Rendering of a “WeLive” apartment on Wall Street (via WeWork).
WeWork, the international co-working startup recently valued at $10 billion, is hoping to cash in on the concept of pre-packaged “community”—with deluxe amenities, networking, and natural light—for a certain subset of financially-secure young people who aspire to live by the moniker “do what you love.”
For rents from $750/month for an office, WeWork Wall Street already lures freelancers, startups, and small companies in NYC with the promise of gym discounts, healthcare, purified water, and, according to its website, “the awesome power of community.”
Today, a spokeswoman for the startup confirmed that about 80 WeWork members and company employees have taken work-fun-life a.k.a. workfunlife to a new level, moving into 45 furnished “coliving” apartments at 110 Wall Street, which already rents seven floors of WeWork office space.
The startup would not confirm the rent for these apartments, but since some NYC millennials seem to appreciate a $4,000/month “dorm like atmosphere”.
Along with living accommodations, residents will have access to community events like fitness classes and potluck dinners, services like cleaning and laundry, and a digital social network—all of which can be coordinated through a mobile app….A monthly cleaning is included with rent (members will receive monthly bills for cable, utilities, Internet, and more frequent cleaning). Every floor has a common area such as a yoga studio or a movie theater. And the building has a community manager who will help plan Sunday night suppers, game nights, karaoke, and fitness classes.
“We are in the early stages of beta testing a new, community-driven living concept in New York City,” said WeWork in a statement. “This concept is another layer of our platform focused on enabling people to live more fulfilling lives. During this testing phase, we’ll be listening to feedback from our community.”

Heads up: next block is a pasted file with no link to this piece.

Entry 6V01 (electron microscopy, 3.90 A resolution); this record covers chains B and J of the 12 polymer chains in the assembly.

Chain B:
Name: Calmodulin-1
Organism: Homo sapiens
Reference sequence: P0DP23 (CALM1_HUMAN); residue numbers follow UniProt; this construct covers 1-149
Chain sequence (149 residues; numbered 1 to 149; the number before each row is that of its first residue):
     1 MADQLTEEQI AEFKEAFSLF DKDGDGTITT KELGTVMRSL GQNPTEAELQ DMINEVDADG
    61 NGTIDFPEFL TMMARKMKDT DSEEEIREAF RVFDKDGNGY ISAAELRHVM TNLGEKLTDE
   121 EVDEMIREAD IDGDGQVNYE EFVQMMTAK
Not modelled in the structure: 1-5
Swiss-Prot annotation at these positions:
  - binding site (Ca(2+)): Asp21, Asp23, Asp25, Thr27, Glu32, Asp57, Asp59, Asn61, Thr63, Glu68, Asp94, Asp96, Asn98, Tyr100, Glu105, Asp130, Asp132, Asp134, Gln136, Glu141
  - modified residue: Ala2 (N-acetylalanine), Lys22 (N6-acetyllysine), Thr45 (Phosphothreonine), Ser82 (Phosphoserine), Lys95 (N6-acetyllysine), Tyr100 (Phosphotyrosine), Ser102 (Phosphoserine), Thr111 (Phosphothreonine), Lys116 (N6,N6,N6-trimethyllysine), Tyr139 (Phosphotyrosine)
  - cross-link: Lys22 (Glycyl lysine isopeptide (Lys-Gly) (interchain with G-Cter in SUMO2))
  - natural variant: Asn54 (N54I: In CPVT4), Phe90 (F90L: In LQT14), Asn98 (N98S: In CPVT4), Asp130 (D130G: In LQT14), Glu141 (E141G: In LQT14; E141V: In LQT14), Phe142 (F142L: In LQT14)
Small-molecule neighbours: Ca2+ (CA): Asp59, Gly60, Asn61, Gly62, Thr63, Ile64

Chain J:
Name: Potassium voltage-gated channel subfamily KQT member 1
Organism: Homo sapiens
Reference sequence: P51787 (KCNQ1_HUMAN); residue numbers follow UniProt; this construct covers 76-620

WeLive Wall Street will eventually accommodate 600 people on 20 floors, according to FastCompany. An internal document leaked over the summer suggests that this month’s pilot is the first step in a much larger coliving plan, accessible to as many as 34,000 WeWork members and generating $605.9 million (about 20% of the startup’s total revenue) by 2018. Something similar to 110 Wall Street is apparently in the works outside Washington D.C.
WeWork was hammered with bad press last year when about 150 of its non-union office cleaners protested making as little as $10/hr and were subsequently fired. The startup has since established a living wage of $18/hr for its cleaners, hired some of the old workers back, and pledged to work with union subcontractors.
We have reached out to service workers union SEIU 32BJ for any intel on staffing for WeLive, and will update accordingly. WeWork declined further comment.